It happened when I was in fourth grade, or maybe fifth. My worst offenses at school up to that point were talking back to a teacher (never did that again!) and fighting with a classmate (we both lost clumps of hair). I was basically a rule-following teacher pleaser. But not this particular day.
My friend Jennifer made me do it! She was always having more fun than me, more smiles and more laughter. I suppose I was feeling restless and bored at school that day – and mischievous.
I’d received permission to leave class to use the restroom. Our intermediate grade hallway was long, with classrooms on both sides. The doors were painted bright, fun colors and you could see into the rooms through the large windows in the center of them if you were tall enough. The bathroom door was enormous. I had to push it open with both hands and dig my toes into the floor. The girls room had Peppermint Patty from the Charles Schultz Snoopy cartoon painted on the door.
The ceiling soared up above you, way up, when you walked in. It made me feel small and conspicuous somehow. I always thought it was odd for the bathroom to have such a tall ceiling. The stalls had wooden plywood doors, and of course only some had working locks. I heard someone come in.
When I left my stall, I saw my friend Jennifer! Of course we didn’t rush back to class. She had a huge smile on her face and a twinkle in her eye. She pointed to the ceiling. “Have you ever made one of those?” she asked me, pointing to the toilet-paper wads stuck to the ceiling.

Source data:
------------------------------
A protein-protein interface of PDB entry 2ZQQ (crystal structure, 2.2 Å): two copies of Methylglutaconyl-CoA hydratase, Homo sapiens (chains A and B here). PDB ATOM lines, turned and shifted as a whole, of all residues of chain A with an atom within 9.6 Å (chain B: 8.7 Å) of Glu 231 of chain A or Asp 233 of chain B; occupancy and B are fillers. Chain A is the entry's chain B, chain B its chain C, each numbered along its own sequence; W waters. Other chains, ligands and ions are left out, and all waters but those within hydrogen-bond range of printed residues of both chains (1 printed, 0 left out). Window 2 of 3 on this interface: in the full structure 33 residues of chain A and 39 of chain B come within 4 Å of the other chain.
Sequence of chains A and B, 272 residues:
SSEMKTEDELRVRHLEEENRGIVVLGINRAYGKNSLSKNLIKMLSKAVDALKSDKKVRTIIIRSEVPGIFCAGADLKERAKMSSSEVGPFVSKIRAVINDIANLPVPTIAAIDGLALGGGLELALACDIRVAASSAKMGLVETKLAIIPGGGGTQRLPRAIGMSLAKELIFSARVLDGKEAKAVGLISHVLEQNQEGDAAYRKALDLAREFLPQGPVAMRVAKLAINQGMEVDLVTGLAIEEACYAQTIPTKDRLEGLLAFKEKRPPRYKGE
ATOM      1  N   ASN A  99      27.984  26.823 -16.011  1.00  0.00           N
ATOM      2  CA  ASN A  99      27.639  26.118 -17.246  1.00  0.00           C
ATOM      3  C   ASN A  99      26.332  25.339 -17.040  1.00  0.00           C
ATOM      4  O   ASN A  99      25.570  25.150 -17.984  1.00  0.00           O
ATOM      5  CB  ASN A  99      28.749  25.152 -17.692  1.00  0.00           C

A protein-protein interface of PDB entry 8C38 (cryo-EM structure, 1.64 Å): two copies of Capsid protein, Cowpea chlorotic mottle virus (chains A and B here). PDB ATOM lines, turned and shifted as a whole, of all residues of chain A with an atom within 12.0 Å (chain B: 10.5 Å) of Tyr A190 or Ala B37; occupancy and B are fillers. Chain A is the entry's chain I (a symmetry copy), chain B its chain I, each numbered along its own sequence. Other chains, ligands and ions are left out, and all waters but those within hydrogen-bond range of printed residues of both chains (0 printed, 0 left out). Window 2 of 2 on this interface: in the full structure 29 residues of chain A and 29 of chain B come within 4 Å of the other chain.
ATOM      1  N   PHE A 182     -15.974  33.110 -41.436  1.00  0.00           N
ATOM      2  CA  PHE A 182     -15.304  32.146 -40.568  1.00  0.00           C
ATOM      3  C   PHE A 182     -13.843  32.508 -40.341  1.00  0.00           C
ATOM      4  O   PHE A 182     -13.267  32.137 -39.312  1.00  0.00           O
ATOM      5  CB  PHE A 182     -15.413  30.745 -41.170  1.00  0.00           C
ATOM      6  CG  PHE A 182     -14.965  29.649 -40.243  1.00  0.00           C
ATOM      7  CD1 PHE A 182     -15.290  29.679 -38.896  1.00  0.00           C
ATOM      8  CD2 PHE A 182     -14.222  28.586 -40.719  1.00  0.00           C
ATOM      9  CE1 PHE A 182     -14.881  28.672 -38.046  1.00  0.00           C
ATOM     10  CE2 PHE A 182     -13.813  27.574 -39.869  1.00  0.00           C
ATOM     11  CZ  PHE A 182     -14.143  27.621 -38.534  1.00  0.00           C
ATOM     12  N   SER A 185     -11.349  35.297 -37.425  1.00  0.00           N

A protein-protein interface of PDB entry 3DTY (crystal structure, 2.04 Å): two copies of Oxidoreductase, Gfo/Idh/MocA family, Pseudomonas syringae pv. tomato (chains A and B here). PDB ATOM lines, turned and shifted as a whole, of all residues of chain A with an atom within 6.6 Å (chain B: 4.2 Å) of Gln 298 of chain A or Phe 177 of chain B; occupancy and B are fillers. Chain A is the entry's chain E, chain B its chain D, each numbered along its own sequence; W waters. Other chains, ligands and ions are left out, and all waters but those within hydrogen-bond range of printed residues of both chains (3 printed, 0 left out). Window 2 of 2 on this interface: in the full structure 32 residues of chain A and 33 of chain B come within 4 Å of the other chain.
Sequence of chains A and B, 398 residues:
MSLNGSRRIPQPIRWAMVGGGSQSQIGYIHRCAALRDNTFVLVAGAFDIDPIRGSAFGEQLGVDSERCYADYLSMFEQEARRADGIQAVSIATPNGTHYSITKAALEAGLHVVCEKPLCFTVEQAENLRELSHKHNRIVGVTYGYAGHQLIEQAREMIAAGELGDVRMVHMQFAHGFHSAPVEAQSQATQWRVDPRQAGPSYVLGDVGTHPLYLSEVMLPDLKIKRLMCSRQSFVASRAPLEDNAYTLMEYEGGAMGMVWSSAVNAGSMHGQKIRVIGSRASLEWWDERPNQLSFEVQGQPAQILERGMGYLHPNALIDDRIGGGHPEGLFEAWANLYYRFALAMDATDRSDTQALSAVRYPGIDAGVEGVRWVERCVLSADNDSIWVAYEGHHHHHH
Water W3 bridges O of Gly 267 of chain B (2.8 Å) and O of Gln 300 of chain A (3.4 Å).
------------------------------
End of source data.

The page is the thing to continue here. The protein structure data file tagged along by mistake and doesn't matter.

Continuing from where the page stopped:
“No,” I said. Suddenly I felt an irrepressible urge to try.
“I’ve made one before, ” Jennifer bragged. “Let’s both make one now!”
I knew it was wrong. I’d heard our teacher explain just the other day that whoever was making toilet-paper wads in the bathroom should stop. I understood it meant the janitor would have to get his ladder out and scrape all that gunk off. My heart started to beat wildly. I shouldn’t do this, but I really want to. Even though I could clearly see two wads stuck to the ceiling, I still couldn’t quite fathom how they stayed there. My analytical mind wouldn’t rest until I’d experimented myself.
Jennifer knew exactly what to do. She knew exactly how much water and toilet tissue to use. We stepped on the curved bar at the concrete sink and let the streams of water soak in. “You just fling it up there as hard as you can,” she was talking excitedly nonstop.
Jennifer threw hers first. It stuck fast with a satisfying whump!
I was beginning to sweat. We’d been gone from class too long, I knew. At any moment someone could walk in and then they’d tell on us! I didn’t care anymore.
I tossed the wad gingerly into the air, then scooted out of the way as it came back to earth. It was a lame toss. Jennifer encouraged me to throw it harder. So I hurled that thing at the ceiling. Whump! Oh! So cool! The bathroom door creaked open.
Our classmate ratted us out, and we had to go talk to the school counselor. I was euphoric, but also contrite. And thrilled! As if some great scientific toilet-paper wad mystery had been solved, and now I could go on with life. They really do stick! Poor janitor, I’m truly sorry. If you only knew what fun I had. . .
*Yes, this is the same blogger. I’m not serious all the time! 😉